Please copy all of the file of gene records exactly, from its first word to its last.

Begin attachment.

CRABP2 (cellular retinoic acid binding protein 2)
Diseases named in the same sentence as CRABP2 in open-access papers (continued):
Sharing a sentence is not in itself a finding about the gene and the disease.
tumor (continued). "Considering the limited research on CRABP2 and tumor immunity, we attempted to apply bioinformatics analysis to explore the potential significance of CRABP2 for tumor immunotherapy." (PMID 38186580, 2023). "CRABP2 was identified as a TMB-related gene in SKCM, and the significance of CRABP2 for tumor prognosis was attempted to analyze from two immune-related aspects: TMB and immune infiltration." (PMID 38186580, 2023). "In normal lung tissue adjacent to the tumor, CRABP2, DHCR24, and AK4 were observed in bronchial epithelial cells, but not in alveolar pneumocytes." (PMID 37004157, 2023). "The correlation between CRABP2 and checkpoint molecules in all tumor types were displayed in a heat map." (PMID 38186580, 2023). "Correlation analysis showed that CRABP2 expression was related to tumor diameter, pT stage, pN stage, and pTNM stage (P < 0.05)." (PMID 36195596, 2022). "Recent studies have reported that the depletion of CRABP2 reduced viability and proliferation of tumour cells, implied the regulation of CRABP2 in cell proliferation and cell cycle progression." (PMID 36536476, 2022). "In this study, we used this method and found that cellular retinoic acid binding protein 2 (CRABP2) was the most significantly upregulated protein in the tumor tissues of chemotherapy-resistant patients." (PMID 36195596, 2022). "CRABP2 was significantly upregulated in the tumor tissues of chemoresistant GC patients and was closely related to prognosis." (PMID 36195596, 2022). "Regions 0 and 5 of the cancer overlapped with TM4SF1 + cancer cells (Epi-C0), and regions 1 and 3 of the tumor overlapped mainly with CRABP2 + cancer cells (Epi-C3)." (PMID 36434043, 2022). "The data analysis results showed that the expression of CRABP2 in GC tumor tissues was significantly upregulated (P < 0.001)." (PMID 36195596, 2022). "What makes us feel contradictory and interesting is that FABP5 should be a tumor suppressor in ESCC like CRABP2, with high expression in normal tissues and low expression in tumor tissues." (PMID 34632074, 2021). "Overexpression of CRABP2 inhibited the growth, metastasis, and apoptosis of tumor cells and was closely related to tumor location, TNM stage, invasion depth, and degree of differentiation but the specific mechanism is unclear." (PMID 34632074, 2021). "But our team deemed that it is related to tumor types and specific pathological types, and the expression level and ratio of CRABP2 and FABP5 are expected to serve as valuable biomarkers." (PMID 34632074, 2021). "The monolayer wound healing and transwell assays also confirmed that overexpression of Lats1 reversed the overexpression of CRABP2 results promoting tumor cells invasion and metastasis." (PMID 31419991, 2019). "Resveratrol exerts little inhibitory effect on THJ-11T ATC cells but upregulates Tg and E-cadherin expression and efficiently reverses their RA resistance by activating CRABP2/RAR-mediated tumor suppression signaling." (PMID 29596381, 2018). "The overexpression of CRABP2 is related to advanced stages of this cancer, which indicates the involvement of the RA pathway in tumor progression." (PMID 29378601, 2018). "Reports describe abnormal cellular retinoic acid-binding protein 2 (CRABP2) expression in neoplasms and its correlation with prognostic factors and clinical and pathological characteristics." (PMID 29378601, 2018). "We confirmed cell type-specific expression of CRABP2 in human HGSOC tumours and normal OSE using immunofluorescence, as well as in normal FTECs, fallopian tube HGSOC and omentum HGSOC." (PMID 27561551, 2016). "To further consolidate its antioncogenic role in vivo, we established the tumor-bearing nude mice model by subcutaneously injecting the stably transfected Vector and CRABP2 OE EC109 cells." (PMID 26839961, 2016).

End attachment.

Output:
CRABP2 (cellular retinoic acid binding protein 2)
Diseases named in the same sentence as CRABP2 in open-access papers (continued):
Sharing a sentence is not in itself a finding about the gene and the disease.
tumor (continued). "Considering the limited research on CRABP2 and tumor immunity, we attempted to apply bioinformatics analysis to explore the potential significance of CRABP2 for tumor immunotherapy." (PMID 38186580, 2023). "CRABP2 was identified as a TMB-related gene in SKCM, and the significance of CRABP2 for tumor prognosis was attempted to analyze from two immune-related aspects: TMB and immune infiltration." (PMID 38186580, 2023). "In normal lung tissue adjacent to the tumor, CRABP2, DHCR24, and AK4 were observed in bronchial epithelial cells, but not in alveolar pneumocytes." (PMID 37004157, 2023). "The correlation between CRABP2 and checkpoint molecules in all tumor types were displayed in a heat map." (PMID 38186580, 2023). "Correlation analysis showed that CRABP2 expression was related to tumor diameter, pT stage, pN stage, and pTNM stage (P < 0.05)." (PMID 36195596, 2022). "Recent studies have reported that the depletion of CRABP2 reduced viability and proliferation of tumour cells, implied the regulation of CRABP2 in cell proliferation and cell cycle progression." (PMID 36536476, 2022). "In this study, we used this method and found that cellular retinoic acid binding protein 2 (CRABP2) was the most significantly upregulated protein in the tumor tissues of chemotherapy-resistant patients." (PMID 36195596, 2022). "CRABP2 was significantly upregulated in the tumor tissues of chemoresistant GC patients and was closely related to prognosis." (PMID 36195596, 2022). "Regions 0 and 5 of the cancer overlapped with TM4SF1 + cancer cells (Epi-C0), and regions 1 and 3 of the tumor overlapped mainly with CRABP2 + cancer cells (Epi-C3)." (PMID 36434043, 2022). "The data analysis results showed that the expression of CRABP2 in GC tumor tissues was significantly upregulated (P < 0.001)." (PMID 36195596, 2022). "What makes us feel contradictory and interesting is that FABP5 should be a tumor suppressor in ESCC like CRABP2, with high expression in normal tissues and low expression in tumor tissues." (PMID 34632074, 2021). "Overexpression of CRABP2 inhibited the growth, metastasis, and apoptosis of tumor cells and was closely related to tumor location, TNM stage, invasion depth, and degree of differentiation but the specific mechanism is unclear." (PMID 34632074, 2021). "But our team deemed that it is related to tumor types and specific pathological types, and the expression level and ratio of CRABP2 and FABP5 are expected to serve as valuable biomarkers." (PMID 34632074, 2021). "The monolayer wound healing and transwell assays also confirmed that overexpression of Lats1 reversed the overexpression of CRABP2 results promoting tumor cells invasion and metastasis." (PMID 31419991, 2019). "Resveratrol exerts little inhibitory effect on THJ-11T ATC cells but upregulates Tg and E-cadherin expression and efficiently reverses their RA resistance by activating CRABP2/RAR-mediated tumor suppression signaling." (PMID 29596381, 2018). "The overexpression of CRABP2 is related to advanced stages of this cancer, which indicates the involvement of the RA pathway in tumor progression." (PMID 29378601, 2018). "Reports describe abnormal cellular retinoic acid-binding protein 2 (CRABP2) expression in neoplasms and its correlation with prognostic factors and clinical and pathological characteristics." (PMID 29378601, 2018). "We confirmed cell type-specific expression of CRABP2 in human HGSOC tumours and normal OSE using immunofluorescence, as well as in normal FTECs, fallopian tube HGSOC and omentum HGSOC." (PMID 27561551, 2016). "To further consolidate its antioncogenic role in vivo, we established the tumor-bearing nude mice model by subcutaneously injecting the stably transfected Vector and CRABP2 OE EC109 cells." (PMID 26839961, 2016).